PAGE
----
My Husband Won’t Let Me (Step) Parent

Dear Lauren,

 I adore my step-children and I want to share in their lives.  My husband seems to resent this.  He often speaks in terms of ‘me’ and ‘mine’ when referring to them or to activities that we share with these children.  I have no children of my own and understood when we got married that my husband’s family would be my family, too.  Am I expecting too much?  Should I excuse myself from contact with these children?

 

Dear Hurt & Bewildered,

Vesica PiscisStep-parenting can be a difficult job for many reasons.  The step-parent is often eager to parent and become the best parent they can be for their new children.  Sometimes, a new step-parent, in their enthusiasm, may try to be too much too soon.  There is the parent one becomes when they newly step into a parenting role, and there is the parent one becomes through time and trial. The first can happen with marriage; the second happens over time.  The process can be a long, hard, slow one for the eager new step-parent.  In addition, a step-parent needs to slow down enough to integrate their step-parenting style with the needs, expectations, and acceptance of the step-child – as well as their new spouse and even, to a lesser extent, the new spouse’s ex.

It sounds like you and your husband have had a misunderstanding.  I encourage you to go back to the original discussion and find out where you misunderstood each other.  You may both, for example, fundamentally believe that his family is your family, too, but have different expectations about how that would happen.

A parent may want to share their children with their new spouse, but feel uncomfortable about, among other things:  sharing disciplining; the style of discipline; the use of the phrase ‘our children;’ the idea of ‘walking’ into a parenting role; sharing pride and commentary over a child’s accomplishment.  In short, a parent can feel proprietary about their children.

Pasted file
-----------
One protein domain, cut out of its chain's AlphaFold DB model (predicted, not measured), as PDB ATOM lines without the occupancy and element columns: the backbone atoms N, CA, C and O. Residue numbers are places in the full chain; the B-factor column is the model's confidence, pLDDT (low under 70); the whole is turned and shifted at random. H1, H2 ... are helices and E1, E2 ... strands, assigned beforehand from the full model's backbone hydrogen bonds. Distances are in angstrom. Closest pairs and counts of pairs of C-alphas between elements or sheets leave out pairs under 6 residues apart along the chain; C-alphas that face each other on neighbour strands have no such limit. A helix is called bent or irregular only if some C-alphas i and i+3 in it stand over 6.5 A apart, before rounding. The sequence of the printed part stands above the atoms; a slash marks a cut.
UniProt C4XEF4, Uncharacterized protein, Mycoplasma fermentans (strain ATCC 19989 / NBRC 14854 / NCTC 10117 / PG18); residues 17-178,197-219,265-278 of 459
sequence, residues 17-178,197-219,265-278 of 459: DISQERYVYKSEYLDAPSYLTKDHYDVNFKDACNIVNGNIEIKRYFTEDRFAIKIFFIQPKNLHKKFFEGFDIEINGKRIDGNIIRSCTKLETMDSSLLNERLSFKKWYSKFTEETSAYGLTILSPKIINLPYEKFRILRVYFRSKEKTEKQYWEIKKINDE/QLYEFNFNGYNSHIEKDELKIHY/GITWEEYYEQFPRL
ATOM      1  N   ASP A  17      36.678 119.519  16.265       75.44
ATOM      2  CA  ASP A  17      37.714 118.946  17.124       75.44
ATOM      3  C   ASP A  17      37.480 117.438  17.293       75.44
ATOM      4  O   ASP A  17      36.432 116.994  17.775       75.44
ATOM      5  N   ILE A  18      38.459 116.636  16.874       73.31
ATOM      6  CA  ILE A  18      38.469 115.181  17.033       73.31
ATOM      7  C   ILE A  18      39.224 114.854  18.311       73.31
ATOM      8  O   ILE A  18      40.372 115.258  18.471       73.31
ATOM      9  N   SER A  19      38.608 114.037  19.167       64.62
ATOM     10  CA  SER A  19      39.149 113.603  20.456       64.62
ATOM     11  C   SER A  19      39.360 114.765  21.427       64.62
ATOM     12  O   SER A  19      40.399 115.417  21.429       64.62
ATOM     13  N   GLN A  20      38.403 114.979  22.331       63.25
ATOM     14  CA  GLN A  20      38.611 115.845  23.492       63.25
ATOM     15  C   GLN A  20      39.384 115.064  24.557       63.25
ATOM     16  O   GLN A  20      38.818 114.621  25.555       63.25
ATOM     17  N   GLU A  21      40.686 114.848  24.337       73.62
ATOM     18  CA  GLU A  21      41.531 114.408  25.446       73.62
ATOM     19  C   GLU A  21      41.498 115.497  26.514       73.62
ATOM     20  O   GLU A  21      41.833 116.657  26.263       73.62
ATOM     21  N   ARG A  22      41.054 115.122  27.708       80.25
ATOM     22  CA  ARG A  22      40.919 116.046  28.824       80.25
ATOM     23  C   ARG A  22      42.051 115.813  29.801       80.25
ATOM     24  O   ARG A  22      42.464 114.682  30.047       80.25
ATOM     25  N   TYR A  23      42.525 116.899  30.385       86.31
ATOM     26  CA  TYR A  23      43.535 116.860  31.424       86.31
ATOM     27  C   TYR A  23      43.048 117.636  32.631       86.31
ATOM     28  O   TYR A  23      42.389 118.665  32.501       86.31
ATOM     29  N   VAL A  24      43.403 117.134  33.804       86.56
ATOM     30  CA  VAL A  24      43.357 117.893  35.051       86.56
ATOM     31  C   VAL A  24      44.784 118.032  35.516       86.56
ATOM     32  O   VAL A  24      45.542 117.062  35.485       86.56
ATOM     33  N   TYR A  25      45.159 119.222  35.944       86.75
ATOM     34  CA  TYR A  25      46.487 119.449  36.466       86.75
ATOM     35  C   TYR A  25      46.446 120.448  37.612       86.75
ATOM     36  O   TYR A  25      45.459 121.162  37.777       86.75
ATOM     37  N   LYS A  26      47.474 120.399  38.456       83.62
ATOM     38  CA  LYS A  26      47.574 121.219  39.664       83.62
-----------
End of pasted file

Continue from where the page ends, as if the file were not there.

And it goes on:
Likewise a new step-parent has certain expectations about what they imagine their role and relationships to be.  Rather than excuse yourself from contact with the children, I encourage you to take it slowly and talk to your husband.  Talk to him about your original discussion and your expectations.  Ask him about his expectations.  Discuss what behaviors/attitudes/semantics he is comfortable with and what he is not.  Likewise, let him know what you feel comfortable with and what you do not.  Together find a new understanding about what will work for you.

As the newly entering parent, I encourage you to bring your own unique qualities into your relationship and follow your husband’s lead regarding pacing and transition.  Learn about your new role and children and evolve slowly and steadily into a satisfying parenting role.

If you and your husband are still experiencing discord, I encourage you – both of you, if he is willing – to seek the help of a therapist.  Blending families is challenging business, and there are no rule books.  A therapist can help you and your husband have an open, honest, and forward-moving dialogue which moves you closer to having the kind of family you want.

 

writerLauren Trecosta
is a Licensed Professional Counselor passionate in her work to help clients develop and assert their voice, face life fearlessly, and live with integrity. Lauren’s private practice, Counseling Breakthrough, is located in Burke, Virginia.
Website legals from Law For Websites